______________________________________LOCAL GOVERNMENT GROUPS Grp-Sys Fleet/Subfleet[ ] 1-7(8) LOCAL GOVERNMENT <ALL CALL> . . . . . .[ ] 7-7(8) Dept Heads-County Wide[ ] 8-7(8) County Wide Emergency[ ] 9-7(8) "911"[ ] 10-7(8) PLANNING/DEVELOPMENT <ALL CALL>[ ] 11-7(8) Permits[ ] 12-7(8) Compliance . . . . . .[ ] 19-7(8) Plan/Develop Supervisors[ ] 20-7(8) CENTRAL SERVICES <ALL CALL>[ ] 21-7(8) Central Services Administration[ ] 22-7(8) Bldg Maintenance/Cleaning[ ] 23-7(8) Bldg Maintenance/Service[ ] 24-7(8) Construction[ ] 25-7(8) Telecom Test Group #1[ ] 26-7(8) Telecom Test Group #2[ ] 27-7(8) Telecom Test Group #3[ ] 28-7(8) GE Test Group[ ] 29-7(8) Telecom Information[ ] 30-7(8) PARKS & RECREATION <ALL CALL>[ ] 31-7(8) Parks Security[ ] 32-7(8) Lifeguard . . . . . .[ ] 39-7(8) Parks & Recs Supervisors[ ] 40-7(8) LOCAL GOVERNMENT <ALL CALL>[ ] 41-7(8) Local Government Administration[ ] 42-7(8) Local Government Dept Directors[ ] 43-7(8) Commissioners . . . . . .[ ] 49-7(8) Local Government Special Team[ ] 50-7(8) LOCAL GOVT MOBILE DATA BROADCAST RADIO DATASerial #AgencyRadio ID #INDIVIDUAL CALLS1 92 103 114 125 135 146 157 16 ##STR1##SHERIFF GROUPS Grp-Sys Fleet/Subfleet[ ] 1-1(2) SHERIFF <ALL CALL> . . . . . .[ ] 7-1(2) Dept Heads-County Wide[ ] 8-1(2) County Wide Emergency[ ] 9-1(2) "911"[ ] 10-1(2) PATROL <ALL CALL>[ ] 11-1(2) North Patrol[ ] 12-1(2) East Patrol[ ] 13-1(2) West Patrol[ ] 14-1(2) Traffic Patrol[ ] 15-1(2) Marine[ ] 16-1(2) Headquarters[ ] 17-1(2) Code Enforcement[ ] 18-1(2) Patrol-Tactical[ ] 19-1(2) Patrol-Supervisors[ ] 20-1(2) DETECTIVES <ALL CALL>[ ] 21-1(2) Detective Squad[ ] 22-1(2) SWAT[ ] 23-1(2) Tactical #1[ ] 24-1(2) Tactical #2 . . . . . .[ ] 29-1(2) Detective-Supervisors[ ] 30-1(2) NARCOTICS <ALL CALL>[ ] 31-1(2) Narcotics Squad . . . . . .[ ] 38-1(2) Narcotics-Tactical[ ] 39-1(2) Narcotics-Supervisors[ ] 40-1(2) SHERIFF GENERAL <ALL CALL>[ ] 41-1(2) Sheriff Administration[ ] 42-1(2) Warrants[ ] 43-1(2) Civil Process[ ] 44-1(2) Crime Prevention[ ] 45-1(2) Jail Transport[ ] 46-1(2) Road Gang . . . . . .[ ] 49-1(2) Sheriff Special Team[ ] 50-1(2) SHERIFF MOBILE DATA BROADCASTPUBLIC SAFETY GROUPS Grp-Sys Fleet/Subfleet[ ] 1-3(4) PUBLIC SAFETY <ALL CALL> . . . . . .[ ] 7-3(4) Dept Heads-County Wide[ ] 8-3(4) County Wide Emergency[ ] 9-3(4) "911"[ ] 10-3(4) EMS <ALL CALL>[ ] 11-3(4) ALS/Squad/Boats Dispatch[ ] 12-3(4) EMS Administration . . . . . .[ ] 18-3(4) EMS-Tactical[ ] 19-3(4) EMS-Supervisors[ ] 20-3(4) FIRE <ALL CALL>[ ] 21-3(4) Fire Dispatch[ ] 22-3(4) Working Fire #1[ ] 23-3(4) Working Fire #2[ ] 24-3(4) Working Fire #3[ ] 25-3(4) Fire Inspection . . . . . .[ ] 28-3(4) Fire-Tactical[ ] 29-3(4) Fire-Supervisors[ ] 30-3(4) EOC <ALL CALL>[ ] 31-3(4) Emergency Management[ ] 32-3(4) Special Team #1[ ] 33-3(4) Special Team #2 . . . . . .[ ] 40-3(4) PUBLIC SAFETY GENERAL <ALL CALL>[ ] 41-3(4) Public Safety Administration[ ] 42-3(4) Animal Control . . . . . .[ ] 49-3(4) Public Safety Special Team[ ] 50-3(4) PUB SAFETY MOBILE DATA BROADCASTPUBLIC WORKS GROUPS Grp-Sys Fleet/Subfleet[ ] 1-5(6) PUBLIC WORKS <ALL CALL> . . . . . .[ ] 7-5(6) Dept Heads-County Wide[ ] 8-5(6) County Wide Emergency[ ] 9-5(6) "911"[ ] 10-5(6) UTILITIES <ALL CALL>[ ] 11-5(6) Engineering[ ] 12-5(6) Customer Service[ ] 13-5(6) Distribution[ ] 14-5(6) Meter Reader[ ] 15-5(6) Fresh Water[ ] 16-5(6) Lift Station[ ] 17-5(6) Waste Water Collection[ ] 18-5(6) Waste Water Treatment[ ] 19-5(6) Utility Construction[ ] 20-5(6) HIGHWAYS <ALL CALL>[ ] 21-5(6) Road Maintenance-North[ ] 22-5(6) Road Maintenance-East[ ] 23-5(6) Road Maintenance-South[ ] 24-5(6) Traffic Signals[ ] 25-5(6) Drainage[ ] 26-5(6) Highway Construction[ ] 27-5(6) Engineering . . . . . .[ ] 30-5(6) TRANSIT <ALL CALL>[ ] 31-5(6) Para Transit[ ] 32-5(6) Bus Service . . . . . .[ ] 39-5(6) Transit Supervisors[ ] 40-5(6) PUBLIC WORKS GENERAL <ALL CALL>[ ] 41-5(6) Public Works Administration[ ] 42-5(6) Utilities Administration[ ] 43-5(6) Highways Administration . . . . . .[ ] 49-5(6) Public Works Special Team[ ] 50-5(6) PUB WORKS MOBILE DATA BROADCAST______________________________________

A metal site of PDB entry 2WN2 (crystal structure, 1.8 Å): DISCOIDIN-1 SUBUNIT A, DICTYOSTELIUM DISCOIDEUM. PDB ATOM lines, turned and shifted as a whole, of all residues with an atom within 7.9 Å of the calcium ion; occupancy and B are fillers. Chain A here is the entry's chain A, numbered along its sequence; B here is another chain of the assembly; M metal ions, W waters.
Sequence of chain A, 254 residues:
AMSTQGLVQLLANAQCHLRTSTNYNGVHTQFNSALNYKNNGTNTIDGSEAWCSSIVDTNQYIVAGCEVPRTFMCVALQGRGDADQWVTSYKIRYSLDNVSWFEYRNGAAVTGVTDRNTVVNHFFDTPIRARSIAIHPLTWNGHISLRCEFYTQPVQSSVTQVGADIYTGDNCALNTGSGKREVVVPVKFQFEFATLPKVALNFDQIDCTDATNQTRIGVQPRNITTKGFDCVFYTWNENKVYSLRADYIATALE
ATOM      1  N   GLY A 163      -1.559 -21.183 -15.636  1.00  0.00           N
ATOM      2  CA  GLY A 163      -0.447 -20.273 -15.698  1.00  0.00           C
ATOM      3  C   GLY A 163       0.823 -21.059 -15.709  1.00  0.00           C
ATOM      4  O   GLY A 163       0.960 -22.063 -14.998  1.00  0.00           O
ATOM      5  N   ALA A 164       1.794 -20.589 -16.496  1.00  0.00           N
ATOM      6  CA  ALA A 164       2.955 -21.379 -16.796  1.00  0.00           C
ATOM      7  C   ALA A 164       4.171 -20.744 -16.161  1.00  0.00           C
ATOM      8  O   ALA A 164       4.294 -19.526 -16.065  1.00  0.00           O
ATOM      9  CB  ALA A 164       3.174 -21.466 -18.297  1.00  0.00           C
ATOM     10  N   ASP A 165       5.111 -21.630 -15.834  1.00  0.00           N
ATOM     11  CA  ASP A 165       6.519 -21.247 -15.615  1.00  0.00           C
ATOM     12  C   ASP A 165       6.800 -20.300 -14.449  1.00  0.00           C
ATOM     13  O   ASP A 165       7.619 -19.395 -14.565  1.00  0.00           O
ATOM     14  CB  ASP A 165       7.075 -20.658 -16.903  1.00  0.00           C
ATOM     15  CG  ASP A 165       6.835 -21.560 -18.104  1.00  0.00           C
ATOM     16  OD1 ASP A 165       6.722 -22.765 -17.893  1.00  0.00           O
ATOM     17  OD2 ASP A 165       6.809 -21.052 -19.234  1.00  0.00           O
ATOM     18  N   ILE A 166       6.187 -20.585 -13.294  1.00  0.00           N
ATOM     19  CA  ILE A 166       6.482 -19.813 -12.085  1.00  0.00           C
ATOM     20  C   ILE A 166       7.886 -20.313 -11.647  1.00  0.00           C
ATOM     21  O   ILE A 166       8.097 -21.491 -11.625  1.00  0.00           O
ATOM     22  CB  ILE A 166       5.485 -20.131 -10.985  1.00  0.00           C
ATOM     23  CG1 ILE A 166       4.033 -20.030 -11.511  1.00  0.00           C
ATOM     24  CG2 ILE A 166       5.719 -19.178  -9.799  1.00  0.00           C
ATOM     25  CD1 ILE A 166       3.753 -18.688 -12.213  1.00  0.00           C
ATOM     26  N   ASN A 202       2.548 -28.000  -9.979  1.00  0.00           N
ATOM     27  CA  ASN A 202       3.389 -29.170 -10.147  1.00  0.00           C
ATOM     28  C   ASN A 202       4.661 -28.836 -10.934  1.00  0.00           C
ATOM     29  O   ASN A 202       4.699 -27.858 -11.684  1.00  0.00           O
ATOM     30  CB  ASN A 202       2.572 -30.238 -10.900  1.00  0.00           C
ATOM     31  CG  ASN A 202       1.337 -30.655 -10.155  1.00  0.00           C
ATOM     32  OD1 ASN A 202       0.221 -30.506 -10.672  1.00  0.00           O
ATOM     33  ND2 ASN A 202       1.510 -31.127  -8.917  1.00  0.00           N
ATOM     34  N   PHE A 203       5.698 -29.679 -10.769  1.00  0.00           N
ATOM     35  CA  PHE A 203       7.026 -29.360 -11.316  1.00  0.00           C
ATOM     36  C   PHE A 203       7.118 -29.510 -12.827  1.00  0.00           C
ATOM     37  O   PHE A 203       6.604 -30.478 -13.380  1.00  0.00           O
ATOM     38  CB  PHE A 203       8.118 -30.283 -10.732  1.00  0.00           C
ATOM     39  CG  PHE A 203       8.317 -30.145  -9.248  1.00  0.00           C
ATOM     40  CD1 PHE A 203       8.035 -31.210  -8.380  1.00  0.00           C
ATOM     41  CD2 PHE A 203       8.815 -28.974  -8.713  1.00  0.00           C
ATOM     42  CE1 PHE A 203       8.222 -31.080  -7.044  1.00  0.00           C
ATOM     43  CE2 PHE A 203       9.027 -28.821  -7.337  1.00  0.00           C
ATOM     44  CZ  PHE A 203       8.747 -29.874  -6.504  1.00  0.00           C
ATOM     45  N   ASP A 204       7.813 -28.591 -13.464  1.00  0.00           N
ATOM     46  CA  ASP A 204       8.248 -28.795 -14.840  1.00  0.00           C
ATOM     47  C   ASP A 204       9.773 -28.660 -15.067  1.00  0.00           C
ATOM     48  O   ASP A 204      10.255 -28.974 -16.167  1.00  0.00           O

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|U.S. Classification||455/77, 455/17, 455/404.1, 455/521|
|Oct 23, 1987||AS||Assignment|
Owner name: GENERAL ELECTRIC COMPANY, A CORP. OF NY
Free format text: ASSIGNMENT OF ASSIGNORS INTEREST.;ASSIGNORS:COLE, ROBERT E.;SPANGLER, FREDRICK E.;REEL/FRAME:005401/0257;SIGNING DATES FROM 19871015 TO 19871019
|Mar 17, 1993||AS||Assignment|
Owner name: ERICSSON GE MOBILE COMMUNICATIONS INC., VIRGINIA
Free format text: ASSIGNMENT OF ASSIGNORS INTEREST.;ASSIGNOR:ERICSSON GE MOBILE COMMUNICATIONS HOLDING INC.;REEL/FRAME:006459/0052
Effective date: 19920508
|Nov 3, 1993||FPAY||Fee payment|
Year of fee payment: 4
|Sep 30, 1997||FPAY||Fee payment|
Year of fee payment: 8
|Feb 1, 2000||AS||Assignment|
|Jun 6, 2000||AS||Assignment|
|Dec 4, 2001||REMI||Maintenance fee reminder mailed|
|May 15, 2002||LAPS||Lapse for failure to pay maintenance fees|
|Jul 9, 2002||FP||Expired due to failure to pay maintenance fee|
Effective date: 20020515